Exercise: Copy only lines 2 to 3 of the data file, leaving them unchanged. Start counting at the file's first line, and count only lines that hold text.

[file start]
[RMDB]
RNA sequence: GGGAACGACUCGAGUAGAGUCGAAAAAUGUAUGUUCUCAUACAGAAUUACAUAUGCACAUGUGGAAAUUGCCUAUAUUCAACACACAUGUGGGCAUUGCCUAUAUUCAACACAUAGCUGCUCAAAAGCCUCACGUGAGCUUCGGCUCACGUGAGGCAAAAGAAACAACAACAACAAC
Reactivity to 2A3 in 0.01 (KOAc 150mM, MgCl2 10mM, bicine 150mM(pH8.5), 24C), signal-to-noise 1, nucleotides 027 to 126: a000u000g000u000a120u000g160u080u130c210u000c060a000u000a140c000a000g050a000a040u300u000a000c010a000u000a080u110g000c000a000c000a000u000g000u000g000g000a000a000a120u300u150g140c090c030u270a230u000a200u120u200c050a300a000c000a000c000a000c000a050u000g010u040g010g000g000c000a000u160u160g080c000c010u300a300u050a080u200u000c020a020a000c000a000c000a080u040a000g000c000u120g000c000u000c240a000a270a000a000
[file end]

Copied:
RNA sequence: GGGAACGACUCGAGUAGAGUCGAAAAAUGUAUGUUCUCAUACAGAAUUACAUAUGCACAUGUGGAAAUUGCCUAUAUUCAACACACAUGUGGGCAUUGCCUAUAUUCAACACAUAGCUGCUCAAAAGCCUCACGUGAGCUUCGGCUCACGUGAGGCAAAAGAAACAACAACAACAAC
Reactivity to 2A3 in 0.01 (KOAc 150mM, MgCl2 10mM, bicine 150mM(pH8.5), 24C), signal-to-noise 1, nucleotides 027 to 126: a000u000g000u000a120u000g160u080u130c210u000c060a000u000a140c000a000g050a000a040u300u000a000c010a000u000a080u110g000c000a000c000a000u000g000u000g000g000a000a000a120u300u150g140c090c030u270a230u000a200u120u200c050a300a000c000a000c000a000c000a050u000g010u040g010g000g000c000a000u160u160g080c000c010u300a300u050a080u200u000c020a020a000c000a000c000a080u040a000g000c000u120g000c000u000c240a000a270a000a000